2 out of 5 stars
Over the past few decades, people have been getting ready for the zombie apocalypse, but the reality is that the invasion has already occurred. Zombies continue to dominate film, television and literature and their attack does not seem to be slowing down. The undead influence has invaded multiple genres despite finding their history in horror. In the same tradition of Edgar Wright’s Shaun of the Dead, director Jim Jarmusch has reanimated these creatures in his latest dark comedy.
Centreville is a small farm community in middle America where bizarre things are happening to the locals. Police Chief Cliff Robertson (Bill Murray) and deputy Ronnie Peterson (Adam Driver) have to go through and respond to various calls relating to missing animals, unexplained deaths and inexplicable issues with the earth coming off its axis. While over at the local diner, the hardware store owner Hank Thompson (Danny Glover) and Farmer Frank Miller (Steve Buscemi) discuss the latest radio update. The announcer talks about how polar fracking is causing unexplained phenomena across the globe. Everyone in the small community begins to notice the effect of these bizarre accounts and then when two citizens are attacked by zombies, things quickly go from strange to freaky.
The two police officers regroup back at the local police station and work out a plan with a fellow officer, Mindy Morrison (Chloë Sevigny) and Zelda Winston (Tilda Swinton), the funeral parlour owner and newest member of the community. With Sturgill Simpson’s “The Dead Don’t Die” playing on the radio, the team work through the streets of Centerville trying to assist any of the remaining survivors and figure out what to do next. As the law enforcement agents attempt to calm the nerves of the public and address their own fears, Ronnie shares his tagline for the film, “This isn’t going to end well.”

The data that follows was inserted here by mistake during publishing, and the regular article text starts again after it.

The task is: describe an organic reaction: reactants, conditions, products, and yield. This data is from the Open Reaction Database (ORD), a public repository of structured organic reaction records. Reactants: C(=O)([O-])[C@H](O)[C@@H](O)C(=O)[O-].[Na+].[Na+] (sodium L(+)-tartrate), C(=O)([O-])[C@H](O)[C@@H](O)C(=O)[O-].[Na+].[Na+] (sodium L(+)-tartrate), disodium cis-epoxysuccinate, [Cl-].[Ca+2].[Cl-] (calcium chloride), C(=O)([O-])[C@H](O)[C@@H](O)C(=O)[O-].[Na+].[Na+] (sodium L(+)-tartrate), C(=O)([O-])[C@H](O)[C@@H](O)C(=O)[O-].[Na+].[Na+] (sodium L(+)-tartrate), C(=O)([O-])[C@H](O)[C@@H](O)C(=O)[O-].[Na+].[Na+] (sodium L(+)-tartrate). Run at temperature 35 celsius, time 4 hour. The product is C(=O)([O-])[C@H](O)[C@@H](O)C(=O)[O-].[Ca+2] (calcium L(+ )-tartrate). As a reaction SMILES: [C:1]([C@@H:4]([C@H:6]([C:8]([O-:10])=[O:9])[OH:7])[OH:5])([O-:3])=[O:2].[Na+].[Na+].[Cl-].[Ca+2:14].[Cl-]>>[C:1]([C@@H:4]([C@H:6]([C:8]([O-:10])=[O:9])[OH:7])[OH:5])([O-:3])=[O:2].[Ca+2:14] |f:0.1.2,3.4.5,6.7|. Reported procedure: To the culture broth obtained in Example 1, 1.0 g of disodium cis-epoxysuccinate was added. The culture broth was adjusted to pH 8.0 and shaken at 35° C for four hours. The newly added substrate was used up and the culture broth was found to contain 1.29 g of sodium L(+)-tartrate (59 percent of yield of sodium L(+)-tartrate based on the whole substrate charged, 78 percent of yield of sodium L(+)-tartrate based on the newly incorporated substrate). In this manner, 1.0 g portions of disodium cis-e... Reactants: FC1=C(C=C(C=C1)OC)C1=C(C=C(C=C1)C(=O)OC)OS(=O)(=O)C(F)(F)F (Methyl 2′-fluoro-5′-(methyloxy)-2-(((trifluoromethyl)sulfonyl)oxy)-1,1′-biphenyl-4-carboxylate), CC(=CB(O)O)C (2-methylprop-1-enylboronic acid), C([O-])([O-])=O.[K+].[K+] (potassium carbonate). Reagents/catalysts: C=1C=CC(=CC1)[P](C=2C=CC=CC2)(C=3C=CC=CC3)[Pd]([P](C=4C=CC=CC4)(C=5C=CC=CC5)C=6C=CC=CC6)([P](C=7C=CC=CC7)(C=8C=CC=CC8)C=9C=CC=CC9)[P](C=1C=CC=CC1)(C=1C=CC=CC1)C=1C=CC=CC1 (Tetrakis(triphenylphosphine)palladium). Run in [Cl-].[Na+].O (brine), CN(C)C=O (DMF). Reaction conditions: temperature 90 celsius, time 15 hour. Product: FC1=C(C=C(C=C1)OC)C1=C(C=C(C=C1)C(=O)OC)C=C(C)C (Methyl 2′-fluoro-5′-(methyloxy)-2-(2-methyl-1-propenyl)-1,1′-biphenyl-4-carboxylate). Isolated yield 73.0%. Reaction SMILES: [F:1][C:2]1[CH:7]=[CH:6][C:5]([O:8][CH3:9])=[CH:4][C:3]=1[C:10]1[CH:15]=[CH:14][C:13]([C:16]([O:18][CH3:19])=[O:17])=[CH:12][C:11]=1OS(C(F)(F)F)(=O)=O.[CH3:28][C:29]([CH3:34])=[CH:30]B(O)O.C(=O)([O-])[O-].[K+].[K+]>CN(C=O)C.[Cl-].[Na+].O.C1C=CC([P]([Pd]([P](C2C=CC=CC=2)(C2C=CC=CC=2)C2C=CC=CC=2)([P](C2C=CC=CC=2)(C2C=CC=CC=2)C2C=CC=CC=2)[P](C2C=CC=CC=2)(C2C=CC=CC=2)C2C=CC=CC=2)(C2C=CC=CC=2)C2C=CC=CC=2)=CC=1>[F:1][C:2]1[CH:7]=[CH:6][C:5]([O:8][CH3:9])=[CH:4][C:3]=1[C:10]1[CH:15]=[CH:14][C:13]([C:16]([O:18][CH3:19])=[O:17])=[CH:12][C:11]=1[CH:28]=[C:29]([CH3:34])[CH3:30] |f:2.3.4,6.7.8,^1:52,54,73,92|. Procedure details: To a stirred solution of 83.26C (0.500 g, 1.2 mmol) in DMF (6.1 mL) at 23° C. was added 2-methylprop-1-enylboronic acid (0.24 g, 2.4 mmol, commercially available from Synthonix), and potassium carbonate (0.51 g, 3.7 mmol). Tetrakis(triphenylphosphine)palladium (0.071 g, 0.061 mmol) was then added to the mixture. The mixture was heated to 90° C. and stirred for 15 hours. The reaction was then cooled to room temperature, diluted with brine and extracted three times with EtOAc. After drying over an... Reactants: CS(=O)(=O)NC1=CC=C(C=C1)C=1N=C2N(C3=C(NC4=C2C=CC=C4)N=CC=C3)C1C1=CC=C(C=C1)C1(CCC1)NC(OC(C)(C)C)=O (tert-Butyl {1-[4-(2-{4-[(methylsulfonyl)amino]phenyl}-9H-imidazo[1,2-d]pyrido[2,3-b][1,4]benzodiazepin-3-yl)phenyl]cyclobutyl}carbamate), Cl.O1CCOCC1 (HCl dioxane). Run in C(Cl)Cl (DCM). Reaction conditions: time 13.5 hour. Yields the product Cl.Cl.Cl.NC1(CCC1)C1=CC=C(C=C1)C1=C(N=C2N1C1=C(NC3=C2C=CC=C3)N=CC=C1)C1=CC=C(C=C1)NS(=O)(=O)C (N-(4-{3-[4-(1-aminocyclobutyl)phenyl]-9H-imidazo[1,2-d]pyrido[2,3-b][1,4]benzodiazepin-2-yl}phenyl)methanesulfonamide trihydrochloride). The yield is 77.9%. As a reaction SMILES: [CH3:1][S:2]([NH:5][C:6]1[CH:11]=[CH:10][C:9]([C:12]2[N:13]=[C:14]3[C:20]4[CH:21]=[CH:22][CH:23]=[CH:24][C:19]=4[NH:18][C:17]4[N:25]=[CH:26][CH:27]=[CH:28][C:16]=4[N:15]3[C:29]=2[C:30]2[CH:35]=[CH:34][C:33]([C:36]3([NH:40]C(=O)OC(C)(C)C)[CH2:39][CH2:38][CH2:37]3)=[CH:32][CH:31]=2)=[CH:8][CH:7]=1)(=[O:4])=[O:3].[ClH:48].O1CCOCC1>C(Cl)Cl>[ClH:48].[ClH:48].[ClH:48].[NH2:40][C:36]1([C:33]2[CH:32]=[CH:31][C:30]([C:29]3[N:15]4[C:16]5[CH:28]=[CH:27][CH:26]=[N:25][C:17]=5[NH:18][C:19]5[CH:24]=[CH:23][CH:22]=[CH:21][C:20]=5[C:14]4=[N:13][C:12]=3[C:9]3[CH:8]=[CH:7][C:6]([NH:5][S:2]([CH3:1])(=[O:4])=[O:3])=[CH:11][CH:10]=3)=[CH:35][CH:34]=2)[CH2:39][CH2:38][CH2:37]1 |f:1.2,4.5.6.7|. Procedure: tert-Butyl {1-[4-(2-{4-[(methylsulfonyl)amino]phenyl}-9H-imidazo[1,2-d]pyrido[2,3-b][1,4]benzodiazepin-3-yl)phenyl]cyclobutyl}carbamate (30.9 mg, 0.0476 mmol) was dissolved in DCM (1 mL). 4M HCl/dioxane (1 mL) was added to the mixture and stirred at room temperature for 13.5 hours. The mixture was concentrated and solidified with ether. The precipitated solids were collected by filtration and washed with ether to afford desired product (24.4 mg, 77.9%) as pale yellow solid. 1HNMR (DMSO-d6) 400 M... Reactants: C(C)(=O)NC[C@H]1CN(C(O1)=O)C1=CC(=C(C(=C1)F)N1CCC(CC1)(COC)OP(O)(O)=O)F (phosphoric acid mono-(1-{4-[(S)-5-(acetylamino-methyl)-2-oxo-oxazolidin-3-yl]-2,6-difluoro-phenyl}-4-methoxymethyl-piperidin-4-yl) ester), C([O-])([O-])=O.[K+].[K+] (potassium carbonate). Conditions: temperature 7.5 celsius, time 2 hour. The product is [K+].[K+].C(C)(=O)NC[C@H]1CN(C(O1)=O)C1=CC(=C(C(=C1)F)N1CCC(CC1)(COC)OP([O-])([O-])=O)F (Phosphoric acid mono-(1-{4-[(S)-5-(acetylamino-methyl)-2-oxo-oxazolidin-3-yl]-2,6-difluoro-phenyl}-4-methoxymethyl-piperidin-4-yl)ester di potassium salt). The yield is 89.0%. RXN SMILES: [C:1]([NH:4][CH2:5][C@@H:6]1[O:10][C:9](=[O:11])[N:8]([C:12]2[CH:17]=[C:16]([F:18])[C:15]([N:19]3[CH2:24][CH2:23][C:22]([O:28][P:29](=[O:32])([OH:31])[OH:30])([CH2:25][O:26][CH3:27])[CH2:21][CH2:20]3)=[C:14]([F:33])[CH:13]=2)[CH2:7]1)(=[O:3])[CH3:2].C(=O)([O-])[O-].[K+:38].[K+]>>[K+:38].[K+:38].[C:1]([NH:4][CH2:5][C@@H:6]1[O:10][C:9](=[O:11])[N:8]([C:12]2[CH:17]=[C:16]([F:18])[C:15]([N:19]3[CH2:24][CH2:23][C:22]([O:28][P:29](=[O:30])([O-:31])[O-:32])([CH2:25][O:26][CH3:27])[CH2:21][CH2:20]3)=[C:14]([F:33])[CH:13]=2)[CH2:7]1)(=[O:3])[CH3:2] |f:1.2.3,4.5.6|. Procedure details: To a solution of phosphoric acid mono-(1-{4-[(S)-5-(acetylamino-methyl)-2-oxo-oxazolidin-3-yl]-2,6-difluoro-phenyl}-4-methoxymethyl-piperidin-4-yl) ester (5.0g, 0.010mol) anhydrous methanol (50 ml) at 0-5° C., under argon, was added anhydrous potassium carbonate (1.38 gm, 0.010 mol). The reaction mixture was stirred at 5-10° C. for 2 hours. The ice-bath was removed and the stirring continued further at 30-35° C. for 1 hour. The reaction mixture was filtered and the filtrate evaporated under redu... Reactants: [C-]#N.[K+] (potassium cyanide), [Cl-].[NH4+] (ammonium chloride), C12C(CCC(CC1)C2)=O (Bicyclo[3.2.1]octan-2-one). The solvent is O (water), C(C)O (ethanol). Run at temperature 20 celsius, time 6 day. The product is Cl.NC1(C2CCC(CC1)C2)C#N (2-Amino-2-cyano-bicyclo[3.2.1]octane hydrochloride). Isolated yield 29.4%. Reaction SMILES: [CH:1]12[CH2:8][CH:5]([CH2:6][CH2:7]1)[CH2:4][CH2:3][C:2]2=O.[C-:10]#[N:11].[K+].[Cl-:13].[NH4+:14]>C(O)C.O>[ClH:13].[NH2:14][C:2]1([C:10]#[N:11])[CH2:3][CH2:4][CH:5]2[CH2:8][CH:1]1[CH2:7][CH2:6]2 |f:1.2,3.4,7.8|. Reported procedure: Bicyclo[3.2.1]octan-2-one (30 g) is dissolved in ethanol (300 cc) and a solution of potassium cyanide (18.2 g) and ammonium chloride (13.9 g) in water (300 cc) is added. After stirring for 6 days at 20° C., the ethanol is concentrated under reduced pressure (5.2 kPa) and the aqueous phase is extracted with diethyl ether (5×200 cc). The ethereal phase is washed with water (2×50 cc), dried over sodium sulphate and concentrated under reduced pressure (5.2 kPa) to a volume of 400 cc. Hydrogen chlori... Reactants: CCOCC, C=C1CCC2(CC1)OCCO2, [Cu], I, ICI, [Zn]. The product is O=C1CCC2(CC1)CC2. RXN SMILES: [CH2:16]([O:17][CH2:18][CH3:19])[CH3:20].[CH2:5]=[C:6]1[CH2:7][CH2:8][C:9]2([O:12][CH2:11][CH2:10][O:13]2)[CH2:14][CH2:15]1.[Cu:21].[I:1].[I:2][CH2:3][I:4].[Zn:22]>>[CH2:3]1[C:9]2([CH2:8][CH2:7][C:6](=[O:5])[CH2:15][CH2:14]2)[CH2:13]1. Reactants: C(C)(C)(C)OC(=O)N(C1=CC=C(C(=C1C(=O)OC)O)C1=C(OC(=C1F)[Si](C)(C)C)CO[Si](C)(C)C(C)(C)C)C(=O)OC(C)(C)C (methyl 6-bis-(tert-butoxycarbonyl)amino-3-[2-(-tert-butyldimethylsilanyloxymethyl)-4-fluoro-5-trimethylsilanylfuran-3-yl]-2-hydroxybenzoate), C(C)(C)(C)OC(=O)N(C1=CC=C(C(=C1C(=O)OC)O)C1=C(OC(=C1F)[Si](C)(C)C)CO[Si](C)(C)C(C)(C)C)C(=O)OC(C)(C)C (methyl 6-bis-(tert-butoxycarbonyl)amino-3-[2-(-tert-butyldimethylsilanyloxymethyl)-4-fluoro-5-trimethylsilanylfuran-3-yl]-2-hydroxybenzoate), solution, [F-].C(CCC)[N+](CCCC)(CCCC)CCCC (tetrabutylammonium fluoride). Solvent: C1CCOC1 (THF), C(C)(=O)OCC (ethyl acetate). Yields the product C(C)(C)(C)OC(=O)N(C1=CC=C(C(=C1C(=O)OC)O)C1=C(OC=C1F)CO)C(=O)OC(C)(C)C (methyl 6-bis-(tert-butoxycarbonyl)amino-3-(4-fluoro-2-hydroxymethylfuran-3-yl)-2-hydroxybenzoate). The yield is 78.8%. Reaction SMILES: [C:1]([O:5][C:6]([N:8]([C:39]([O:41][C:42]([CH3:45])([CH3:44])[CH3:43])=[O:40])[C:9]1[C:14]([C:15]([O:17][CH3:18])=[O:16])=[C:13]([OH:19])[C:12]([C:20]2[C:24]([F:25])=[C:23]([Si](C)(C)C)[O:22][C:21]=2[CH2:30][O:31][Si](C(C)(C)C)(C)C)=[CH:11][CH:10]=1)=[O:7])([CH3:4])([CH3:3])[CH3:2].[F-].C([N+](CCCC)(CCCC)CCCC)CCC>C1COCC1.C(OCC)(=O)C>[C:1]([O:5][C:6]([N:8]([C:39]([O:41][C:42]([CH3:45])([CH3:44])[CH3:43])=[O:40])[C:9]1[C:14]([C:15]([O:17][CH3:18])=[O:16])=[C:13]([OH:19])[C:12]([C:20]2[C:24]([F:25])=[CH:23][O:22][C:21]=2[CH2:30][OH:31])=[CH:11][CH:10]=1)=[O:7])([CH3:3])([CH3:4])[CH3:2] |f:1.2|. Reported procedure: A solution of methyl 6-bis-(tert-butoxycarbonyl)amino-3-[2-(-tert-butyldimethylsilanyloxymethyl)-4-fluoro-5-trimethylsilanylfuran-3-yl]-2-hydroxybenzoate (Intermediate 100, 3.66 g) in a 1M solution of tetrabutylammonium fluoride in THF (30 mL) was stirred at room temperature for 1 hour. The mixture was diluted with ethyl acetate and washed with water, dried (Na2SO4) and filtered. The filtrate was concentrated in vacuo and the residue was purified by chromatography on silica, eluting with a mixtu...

Jim Jarmusch’s intention seems to be to capitalise on the comedic stylings of his talented cast to create a classic dark comedy. The difficulty proves to be found in the execution which is a challenge that is too big for the cast and crew. The deadpan delivery of each actor’s performance may evoke uneasy laughter from the audience initially, but after a while the joke falls flat. Fans of the eccentric director will recognise that the majority of his cast were included in his unique filmography. Which should lead to great chemistry in the film, but it feels like he pulled in a bunch of favours without a completed script.
Bill Murray and Adam Driver did have great chemistry and the apprentice seemed to be learning from the master of the stoic delivery. Early on in the film their interactions with one another and the stellar cast provide some comedic gold, but like the Sturgill Simpson song, things wear thin as the story continues. With the extensive ensemble cast, every character who seems to provide something worth adding to the story is killed or merely disappears from existence.
The disjointed nature of the screenplay was not helped by the statements on the environment and materialism. Inclusions that will cause zombie-like groans from the audience, because the apparent disconnect it generates from the overall story. The Dead Don’t Die becomes a series of short vignettes that are pieced together in a manner that resembles Frankenstein’s monster as opposed to a groundbreaking comedy.
REEL DIALOGUE: What does it mean to be human?
It is the existential question that has plagued philosophers, theologians and university professors for centuries. The zombie genre brings forward this concept violently and uncomfortably. The Bible states that we are made in the image of God, which means that God has a special place for us. So, what is the consideration for the definition of what it is to be human?
Fear not, therefore; you are of more value than many sparrows. Matthew 10:31